0
$\begingroup$

If we have a rope fixed to the ceiling. How much gravitational force will the rope experience? Let's suppose the mass is $m$.

Well the obvious answer is $mg$.

But doesn't the part that is attached to the ceiling experience the weight of the whole of the wire whereas the bottom free hanging element experiences only its own weight which is negligible. How does that add up to give the complete force $mg$?

Suppose we have a question that wants to calculate the stress on the rope due to gravity, won't the force differential have an effect?

$\endgroup$
0
$\begingroup$

The total gravitational force on the whole rope will be $mg$, as you said.

You can get this by integrating the net force acting on each infinitesimal mass element $dm$ over the length of the rope. Let downwards be positive, and the origin be at the top of the rope. Assuming uniform linear mass density, $dm = \lambda\, dx$. An element at position $x$ will experience $g\,dm=g\lambda\,dx$ (its own weight) and on top of that a tension $T(x+dx)$ downwards (from the element below it) and a tension $-T(x)$ upwards (from the element above it).

For the total gravitational force on the rope, just integrate $\int_0^Lg\,dm$, and you get the expected answer $mg$.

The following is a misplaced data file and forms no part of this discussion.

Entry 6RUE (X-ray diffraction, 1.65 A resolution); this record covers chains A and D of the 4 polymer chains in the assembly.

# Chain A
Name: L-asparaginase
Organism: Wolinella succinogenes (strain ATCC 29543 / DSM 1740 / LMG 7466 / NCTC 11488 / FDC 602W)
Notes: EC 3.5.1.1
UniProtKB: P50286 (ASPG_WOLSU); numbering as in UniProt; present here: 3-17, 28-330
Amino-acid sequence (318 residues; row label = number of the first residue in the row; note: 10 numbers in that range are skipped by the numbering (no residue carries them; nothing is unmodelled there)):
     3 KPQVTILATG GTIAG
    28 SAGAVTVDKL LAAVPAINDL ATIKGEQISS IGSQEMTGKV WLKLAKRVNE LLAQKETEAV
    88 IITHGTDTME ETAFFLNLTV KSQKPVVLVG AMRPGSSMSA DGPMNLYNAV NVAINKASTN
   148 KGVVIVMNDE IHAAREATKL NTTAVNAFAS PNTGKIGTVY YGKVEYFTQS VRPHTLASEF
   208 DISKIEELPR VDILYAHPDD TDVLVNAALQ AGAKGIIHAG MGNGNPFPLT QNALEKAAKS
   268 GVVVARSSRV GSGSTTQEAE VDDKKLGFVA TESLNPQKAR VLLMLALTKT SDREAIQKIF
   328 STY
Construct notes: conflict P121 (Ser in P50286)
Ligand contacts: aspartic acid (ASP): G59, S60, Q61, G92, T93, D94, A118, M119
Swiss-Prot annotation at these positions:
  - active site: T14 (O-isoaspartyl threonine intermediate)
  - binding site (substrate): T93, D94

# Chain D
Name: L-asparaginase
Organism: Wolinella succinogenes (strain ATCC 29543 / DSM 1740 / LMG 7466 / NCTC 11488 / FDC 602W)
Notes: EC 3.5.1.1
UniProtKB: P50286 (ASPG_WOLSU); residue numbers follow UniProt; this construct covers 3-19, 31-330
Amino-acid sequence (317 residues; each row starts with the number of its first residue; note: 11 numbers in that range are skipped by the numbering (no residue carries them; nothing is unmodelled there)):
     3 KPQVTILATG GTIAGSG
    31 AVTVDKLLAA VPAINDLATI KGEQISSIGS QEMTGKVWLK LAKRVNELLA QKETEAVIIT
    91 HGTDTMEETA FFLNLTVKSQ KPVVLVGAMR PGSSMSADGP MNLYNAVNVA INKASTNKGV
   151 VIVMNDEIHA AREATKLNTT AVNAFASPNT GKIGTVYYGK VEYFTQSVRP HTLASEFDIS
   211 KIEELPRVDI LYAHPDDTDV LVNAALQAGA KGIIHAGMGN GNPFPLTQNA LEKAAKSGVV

To find tension, we need to do more work. Since the rope is at equilibrium, $g\lambda\,dx + T(x+dx)-T(x) = 0$. Rearranging:

$$g\lambda = \frac{T(x+dx)-T(x)}{dx} = \frac{dT}{dx}$$

which you can then integrate and solve for the tension (after applying some logical boundary condition).

So conceptually, the total gravitational force on the rope is nonzero. However, it is at equilibrium because it is suspended (and presumably fixed, so there is a second external force acting on it.) Each small mass element is at equilibrium because the tension in the rope balances the mass element's weight.

$\endgroup$
  • $\begingroup$ So if we want to calculate the stress on the rope, we will use mg or the the net Tension? $\endgroup$ – HitchHiker224 Jan 25 at 10:46
  • $\begingroup$ Using your definition of differential Tension, If we integrate over the length of the rope, we get T=mg. You said the rope is at equilibrium so it has an external force equal to mg, is that force Tension itself? $\endgroup$ – HitchHiker224 Jan 25 at 10:51
  • $\begingroup$ The external force is not tension. It's the ceiling (or a hook, or something) exerting a force on the rope. Tension is within the rope itself. $\endgroup$ – user194422 Jan 25 at 16:27
  • $\begingroup$ Oh sorry, my bad. That was a really stupid thing for me to say. But thank you for help. It cleared a lot of confusion. $\endgroup$ – HitchHiker224 Jan 25 at 16:43

Your Answer

By clicking “Post Your Answer”, you agree to our terms of service, privacy policy and cookie policy

Not the answer you're looking for? Browse other questions tagged or ask your own question.